fits the data well; 2 = 276.67, df = 223, p < .01; GFI = .92; AGFI drive ad credibility perceptions that ultimately lead to ad and
= .89; NFI = .94; CFI = .99; RMSEA = .03. However, in an brand attitudes and purchase intention. Most importantly, the
attempt to refine the model and achieve parsimony, the non- final "best fit" model shows that source credibility perceptions
significant relationships were tested in the second phase of the and website/product relevance cannot be ignored in studying
analysis by systematically relaxing a restriction and examining ad and brand-related outcomes and have merit to further our
the resultant change in chi-square. That is, chi-square indices understanding of web advertising effectiveness.
of the models without each of the paths were reestimated and Results suggest that credibility perceptions play an important
compared to the proposed model. The paths (1) from site role in the development of ad/brand attitudes and purchase
credibility to brand attitudes, (2) from site credibility to intent. Both advertiser and website credibility perceptions
purchase intent, and (3) from relevance to ad credibility did appear to influence banner ad credibility that subsequently
not yield significant changes in chi-square: (1) 2difference = affects attitudes toward the ad/brand and purchase intention.
1.27, df = 1, p > .05; (2) 2difference = .61, df = 1, p > .05; (3) The credibility perceptions of these two ad sources (i.e.,
2difference = .73, df = 1, p > .05). Thus, these three paths, vehicle and advertiser) determine consumer judgment of how
which did not significantly contribute to improvement of the believable the ad is which in turn strongly influences ad
model fit, were removed. attitudes. Although website credibility was not found to exert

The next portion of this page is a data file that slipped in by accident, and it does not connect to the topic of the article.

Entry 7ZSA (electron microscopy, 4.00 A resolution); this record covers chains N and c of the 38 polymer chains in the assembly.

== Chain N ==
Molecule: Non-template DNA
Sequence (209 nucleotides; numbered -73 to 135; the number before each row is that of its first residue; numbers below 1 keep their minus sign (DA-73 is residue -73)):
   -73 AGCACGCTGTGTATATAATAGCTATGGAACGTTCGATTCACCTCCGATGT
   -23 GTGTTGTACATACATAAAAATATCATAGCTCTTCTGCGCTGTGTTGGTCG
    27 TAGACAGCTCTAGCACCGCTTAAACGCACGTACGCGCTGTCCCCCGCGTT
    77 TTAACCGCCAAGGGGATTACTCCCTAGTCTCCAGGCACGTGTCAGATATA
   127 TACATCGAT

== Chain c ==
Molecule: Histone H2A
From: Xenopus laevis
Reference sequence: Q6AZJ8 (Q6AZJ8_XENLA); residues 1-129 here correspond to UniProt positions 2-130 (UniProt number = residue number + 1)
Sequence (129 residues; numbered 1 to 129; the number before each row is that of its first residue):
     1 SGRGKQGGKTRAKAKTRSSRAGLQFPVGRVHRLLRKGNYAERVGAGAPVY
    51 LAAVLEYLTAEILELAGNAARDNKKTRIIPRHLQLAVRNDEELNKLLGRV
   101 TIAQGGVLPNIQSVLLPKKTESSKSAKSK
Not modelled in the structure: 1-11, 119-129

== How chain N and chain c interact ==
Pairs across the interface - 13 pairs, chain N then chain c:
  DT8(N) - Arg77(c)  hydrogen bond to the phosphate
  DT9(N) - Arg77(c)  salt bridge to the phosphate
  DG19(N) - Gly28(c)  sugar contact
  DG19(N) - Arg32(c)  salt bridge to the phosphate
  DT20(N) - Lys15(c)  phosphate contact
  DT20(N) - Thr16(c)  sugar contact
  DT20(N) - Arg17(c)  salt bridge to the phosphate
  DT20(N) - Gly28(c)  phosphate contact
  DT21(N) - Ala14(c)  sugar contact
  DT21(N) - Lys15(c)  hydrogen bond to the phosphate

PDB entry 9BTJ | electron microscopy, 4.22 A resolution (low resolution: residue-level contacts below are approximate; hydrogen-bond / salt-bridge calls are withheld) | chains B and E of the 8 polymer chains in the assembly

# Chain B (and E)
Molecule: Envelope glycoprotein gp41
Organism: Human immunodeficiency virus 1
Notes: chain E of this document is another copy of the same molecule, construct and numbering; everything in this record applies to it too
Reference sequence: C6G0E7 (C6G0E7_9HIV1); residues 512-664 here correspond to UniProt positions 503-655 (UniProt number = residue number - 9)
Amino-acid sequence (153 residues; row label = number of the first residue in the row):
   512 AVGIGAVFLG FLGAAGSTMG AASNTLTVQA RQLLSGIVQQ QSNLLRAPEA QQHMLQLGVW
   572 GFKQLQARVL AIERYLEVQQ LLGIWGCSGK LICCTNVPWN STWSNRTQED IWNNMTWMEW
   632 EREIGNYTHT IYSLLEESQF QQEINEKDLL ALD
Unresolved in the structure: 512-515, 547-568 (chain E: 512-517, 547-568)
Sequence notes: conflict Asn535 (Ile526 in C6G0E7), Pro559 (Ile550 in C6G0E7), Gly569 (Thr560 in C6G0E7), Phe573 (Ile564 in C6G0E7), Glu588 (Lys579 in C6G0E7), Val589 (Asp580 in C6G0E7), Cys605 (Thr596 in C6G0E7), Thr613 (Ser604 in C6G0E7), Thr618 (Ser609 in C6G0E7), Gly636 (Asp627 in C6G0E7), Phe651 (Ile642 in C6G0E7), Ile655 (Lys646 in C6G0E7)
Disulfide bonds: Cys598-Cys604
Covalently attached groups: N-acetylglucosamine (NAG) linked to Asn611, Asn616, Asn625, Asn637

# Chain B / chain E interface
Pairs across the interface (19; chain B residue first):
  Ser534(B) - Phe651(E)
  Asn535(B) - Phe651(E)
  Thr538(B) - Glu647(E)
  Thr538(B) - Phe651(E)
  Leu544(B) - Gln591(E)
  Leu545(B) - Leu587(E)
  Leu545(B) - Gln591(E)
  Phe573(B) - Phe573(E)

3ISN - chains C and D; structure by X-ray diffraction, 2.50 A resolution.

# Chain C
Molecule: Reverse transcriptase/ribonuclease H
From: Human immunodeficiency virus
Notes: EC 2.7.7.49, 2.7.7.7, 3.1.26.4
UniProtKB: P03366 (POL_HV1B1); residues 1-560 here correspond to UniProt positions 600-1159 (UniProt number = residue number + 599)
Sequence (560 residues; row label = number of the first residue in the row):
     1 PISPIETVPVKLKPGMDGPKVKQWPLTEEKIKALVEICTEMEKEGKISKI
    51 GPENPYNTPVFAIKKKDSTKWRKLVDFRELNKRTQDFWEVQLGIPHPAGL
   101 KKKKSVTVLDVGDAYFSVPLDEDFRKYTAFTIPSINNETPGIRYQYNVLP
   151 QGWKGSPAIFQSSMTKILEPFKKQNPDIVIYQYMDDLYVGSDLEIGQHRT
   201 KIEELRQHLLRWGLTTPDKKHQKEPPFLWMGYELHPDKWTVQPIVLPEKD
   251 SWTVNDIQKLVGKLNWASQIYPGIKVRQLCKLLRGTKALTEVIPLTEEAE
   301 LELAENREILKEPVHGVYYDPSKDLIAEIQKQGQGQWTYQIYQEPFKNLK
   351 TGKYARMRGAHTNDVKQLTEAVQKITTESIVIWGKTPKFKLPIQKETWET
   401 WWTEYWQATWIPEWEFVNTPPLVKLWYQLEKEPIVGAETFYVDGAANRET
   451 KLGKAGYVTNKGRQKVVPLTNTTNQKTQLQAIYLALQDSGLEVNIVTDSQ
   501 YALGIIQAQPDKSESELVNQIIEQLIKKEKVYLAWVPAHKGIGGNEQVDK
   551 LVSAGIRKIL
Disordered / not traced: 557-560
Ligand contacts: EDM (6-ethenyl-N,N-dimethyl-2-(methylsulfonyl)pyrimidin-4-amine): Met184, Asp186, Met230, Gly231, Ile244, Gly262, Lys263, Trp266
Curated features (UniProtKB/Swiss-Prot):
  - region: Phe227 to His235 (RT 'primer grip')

Parameter estimates for the revised model are presented in direct effects on attitude toward the brand and purchase
Table 4. Overall this final model accounts for the data well; 2 = intent, advertiser credibility appears to directly influence
278.71, df = 226, p = .01; GFI = .92; AGFI = .90; NFI = .94; CFI brand attitudes and purchase intention. Consistent with the
= .99; RMSEA = .03. To compare the original model and the findings in traditional media (Goldsmith, Lafferty, and Newell
modified model, the chi-square difference between the two 2000), advertiser credibility enhances ad/brand attitudes and
models was estimated. The resultant chi-square change did not purchase intention. Perhaps in this still relatively new
indicate significant improvement of the final model in the environment (i.e., the Internet) the credibility of the company
model fit; 2difference = 2.04, df = 3, p > .05. However, the who manufactures and sells the advertised product plays a
modified model was chosen as the final model because it is more important role in consumer responses to banner ads,
more parsimonious without any non-significant causal than the credibility of its site of placement. Consumers want to
20 JournalofInteractiveAdvertising Fall 2002

rely on companies they have known and thus they can trust. expectations or schema for desirable websites, and so would
Website credibility may be more important when the site not trigger processing interrupts (Bettman 1979) or additional
actually serves as retailer. elaborations as predicted by schema theory (Hastie 1984; Srull
1981) for unexpected pairings. However, when ad content
Vehicle source effects and context effects in traditional
does not match site content, the user may notice, stop
advertising may hold true for online advertising, and therefore
processing, and discount the credibility of the advertiser and
should be taken into account to develop effective web
ad content on the basis of its low utility. Experienced users
advertising strategies. As for media placement strategies on the
may wonder why irrelevant ads appear on the website, and
web, relatively unknown advertisers, who are not perceived to
perhaps infer that the advertiser is not as savvy as the user.
be credible by consumers but want to produce positive
Schema theory may hold promise to direct future research.
consumer perceptions of the brand quickly through online
Methodologically, future studies might try to create and
advertising, may need to find places that are viewed as credible
compare poor matches of product category and website
sources for their ads and product information in them. When
content to relatively good matches for credibility effects.
their brand does not have an established image, it would be a
good idea to place its ads on websites perceived as credible and Although the present study offers a more comprehensive
relevant to the product category by target audiences. This picture of the issue of web advertising credibility by examining